Short-term focus of management ain’t due to accounting
CFO.com had a provocatively titled article this morning that just shouted out for a retort: “Is Accounting Blocking R&D Investments?”
Now how could accounting be doing that? Why, because senior management is preoccupied with meeting short-term quarterly earnings targets, and are cutting back on longer-term focused R&D investments!
I thought this was just an overzealous headline writer, out to get clicks (mission accomplished!) and perhaps the article itself would walk back the ridiculous premise, but instead it doubled down:
The accounting treatment of R&D as a period expense and the overemphasis many public-company executives place on EPS. Many executives pay lip service to the long term benefits of R&D. But in reality they base the size of their companies’ R&D budgets primarily on a single period’s EPS dilution. Thus, they are only looking at a tiny fraction of the value equation.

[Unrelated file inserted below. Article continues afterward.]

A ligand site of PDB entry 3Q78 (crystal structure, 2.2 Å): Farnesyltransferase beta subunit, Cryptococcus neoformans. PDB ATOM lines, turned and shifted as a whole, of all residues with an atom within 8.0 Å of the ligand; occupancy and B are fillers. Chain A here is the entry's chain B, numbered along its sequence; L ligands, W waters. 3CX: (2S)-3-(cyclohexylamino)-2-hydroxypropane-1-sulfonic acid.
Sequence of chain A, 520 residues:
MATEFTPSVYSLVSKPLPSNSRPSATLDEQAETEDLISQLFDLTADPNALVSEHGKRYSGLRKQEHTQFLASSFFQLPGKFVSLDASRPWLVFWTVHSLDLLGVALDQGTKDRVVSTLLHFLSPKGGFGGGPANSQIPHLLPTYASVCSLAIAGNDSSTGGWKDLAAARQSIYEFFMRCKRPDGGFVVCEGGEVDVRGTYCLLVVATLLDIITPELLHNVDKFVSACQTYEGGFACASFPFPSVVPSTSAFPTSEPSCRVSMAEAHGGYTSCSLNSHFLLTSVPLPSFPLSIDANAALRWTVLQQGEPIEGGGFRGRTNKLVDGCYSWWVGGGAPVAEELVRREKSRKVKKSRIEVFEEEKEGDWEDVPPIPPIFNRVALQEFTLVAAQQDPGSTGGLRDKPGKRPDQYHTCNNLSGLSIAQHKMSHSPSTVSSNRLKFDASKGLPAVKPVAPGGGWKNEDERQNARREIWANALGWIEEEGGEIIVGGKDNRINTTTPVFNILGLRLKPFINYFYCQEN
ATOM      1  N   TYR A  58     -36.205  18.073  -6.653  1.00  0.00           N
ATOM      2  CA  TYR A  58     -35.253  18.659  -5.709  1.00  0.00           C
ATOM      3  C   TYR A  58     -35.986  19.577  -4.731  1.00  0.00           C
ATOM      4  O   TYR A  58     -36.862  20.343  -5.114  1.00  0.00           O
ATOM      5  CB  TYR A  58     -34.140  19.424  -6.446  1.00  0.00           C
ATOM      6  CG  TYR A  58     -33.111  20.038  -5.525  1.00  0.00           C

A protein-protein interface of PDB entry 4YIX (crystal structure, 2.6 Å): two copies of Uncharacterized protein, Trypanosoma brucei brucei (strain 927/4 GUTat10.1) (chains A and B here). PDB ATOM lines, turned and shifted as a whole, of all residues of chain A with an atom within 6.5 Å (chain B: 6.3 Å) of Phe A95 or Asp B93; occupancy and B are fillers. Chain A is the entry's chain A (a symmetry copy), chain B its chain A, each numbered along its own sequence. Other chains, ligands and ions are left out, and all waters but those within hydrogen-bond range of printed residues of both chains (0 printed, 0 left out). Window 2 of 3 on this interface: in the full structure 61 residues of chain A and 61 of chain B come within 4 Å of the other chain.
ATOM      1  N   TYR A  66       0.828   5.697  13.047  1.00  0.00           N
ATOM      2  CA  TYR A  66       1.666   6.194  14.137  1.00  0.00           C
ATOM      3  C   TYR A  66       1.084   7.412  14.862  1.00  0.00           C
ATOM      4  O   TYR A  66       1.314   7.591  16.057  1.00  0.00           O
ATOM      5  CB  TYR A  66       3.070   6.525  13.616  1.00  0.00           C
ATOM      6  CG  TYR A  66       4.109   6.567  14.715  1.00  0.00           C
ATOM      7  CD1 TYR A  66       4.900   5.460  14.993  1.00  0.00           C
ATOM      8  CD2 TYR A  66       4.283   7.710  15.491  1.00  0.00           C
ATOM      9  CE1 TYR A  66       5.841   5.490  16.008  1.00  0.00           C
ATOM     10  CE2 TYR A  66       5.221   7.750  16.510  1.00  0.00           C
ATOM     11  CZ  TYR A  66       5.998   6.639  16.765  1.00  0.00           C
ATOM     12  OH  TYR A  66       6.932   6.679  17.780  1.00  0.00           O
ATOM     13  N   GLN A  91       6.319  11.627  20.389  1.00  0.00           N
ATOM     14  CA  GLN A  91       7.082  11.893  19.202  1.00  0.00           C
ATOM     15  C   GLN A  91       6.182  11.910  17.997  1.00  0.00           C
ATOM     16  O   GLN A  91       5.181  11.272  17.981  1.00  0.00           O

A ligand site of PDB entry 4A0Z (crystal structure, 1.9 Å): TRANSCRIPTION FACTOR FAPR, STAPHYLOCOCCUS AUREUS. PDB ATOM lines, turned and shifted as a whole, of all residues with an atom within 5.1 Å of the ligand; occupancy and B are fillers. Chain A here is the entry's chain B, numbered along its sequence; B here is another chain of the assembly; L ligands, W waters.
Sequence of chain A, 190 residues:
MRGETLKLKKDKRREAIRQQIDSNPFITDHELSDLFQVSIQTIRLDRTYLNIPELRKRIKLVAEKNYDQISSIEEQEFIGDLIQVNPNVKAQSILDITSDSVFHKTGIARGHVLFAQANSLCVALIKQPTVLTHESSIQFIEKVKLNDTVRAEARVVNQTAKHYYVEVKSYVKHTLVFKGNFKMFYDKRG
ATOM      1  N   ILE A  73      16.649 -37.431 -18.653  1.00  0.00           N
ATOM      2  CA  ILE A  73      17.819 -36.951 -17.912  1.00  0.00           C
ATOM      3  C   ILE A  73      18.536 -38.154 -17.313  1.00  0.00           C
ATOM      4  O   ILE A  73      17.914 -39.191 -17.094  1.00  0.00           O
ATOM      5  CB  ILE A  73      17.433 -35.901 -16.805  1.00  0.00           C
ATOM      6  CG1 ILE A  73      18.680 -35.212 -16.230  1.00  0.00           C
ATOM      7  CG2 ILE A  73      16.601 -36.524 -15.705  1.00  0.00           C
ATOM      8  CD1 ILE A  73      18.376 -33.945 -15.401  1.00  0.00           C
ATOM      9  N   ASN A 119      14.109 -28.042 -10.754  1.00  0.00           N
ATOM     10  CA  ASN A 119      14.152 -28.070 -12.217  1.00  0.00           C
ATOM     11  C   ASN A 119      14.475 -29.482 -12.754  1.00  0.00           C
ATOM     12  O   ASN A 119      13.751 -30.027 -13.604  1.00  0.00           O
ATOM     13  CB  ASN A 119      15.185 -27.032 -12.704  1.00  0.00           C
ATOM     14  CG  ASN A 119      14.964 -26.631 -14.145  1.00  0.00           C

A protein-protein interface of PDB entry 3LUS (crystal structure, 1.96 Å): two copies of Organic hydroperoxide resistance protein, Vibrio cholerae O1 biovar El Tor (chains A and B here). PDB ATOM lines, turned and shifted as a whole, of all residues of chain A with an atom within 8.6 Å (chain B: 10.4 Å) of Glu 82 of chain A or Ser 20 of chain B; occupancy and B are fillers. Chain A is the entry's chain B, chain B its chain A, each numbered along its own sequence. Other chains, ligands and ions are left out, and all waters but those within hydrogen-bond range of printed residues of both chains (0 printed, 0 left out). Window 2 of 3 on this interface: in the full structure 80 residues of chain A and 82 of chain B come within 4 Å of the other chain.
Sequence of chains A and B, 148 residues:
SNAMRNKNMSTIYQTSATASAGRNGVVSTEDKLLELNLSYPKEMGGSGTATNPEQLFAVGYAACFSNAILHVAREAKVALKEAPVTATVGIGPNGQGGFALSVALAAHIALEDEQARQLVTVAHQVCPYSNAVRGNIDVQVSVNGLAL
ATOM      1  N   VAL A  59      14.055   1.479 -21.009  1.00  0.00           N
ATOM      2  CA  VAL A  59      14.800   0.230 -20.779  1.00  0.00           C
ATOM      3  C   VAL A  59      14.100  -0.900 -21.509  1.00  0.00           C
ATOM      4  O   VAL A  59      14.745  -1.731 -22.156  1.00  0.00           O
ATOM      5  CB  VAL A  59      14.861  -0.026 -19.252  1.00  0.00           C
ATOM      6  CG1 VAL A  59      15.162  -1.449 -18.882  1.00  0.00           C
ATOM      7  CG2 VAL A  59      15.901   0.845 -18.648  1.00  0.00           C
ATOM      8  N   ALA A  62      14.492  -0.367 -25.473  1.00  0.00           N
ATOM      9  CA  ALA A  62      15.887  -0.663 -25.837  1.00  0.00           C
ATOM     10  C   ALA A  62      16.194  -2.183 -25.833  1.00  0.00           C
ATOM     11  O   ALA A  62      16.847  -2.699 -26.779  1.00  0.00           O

It’s gotta be up to management to teach the market how to appropriately value their company, and it’s gotta be management that shares a long-term vision of sustainable profitability to shareholders. This short-termism simply has to stop.
It isn’t the accountants who are pushing for quarterly earnings reports. I’m sure accountants would love to spread out the reporting, it would make their lives a lot easier not to have to calculate myriad accruals on a quarterly basis only to reverse them after.
Value, real lasting value, not just for shareholders but employees and communities, is built over the long haul.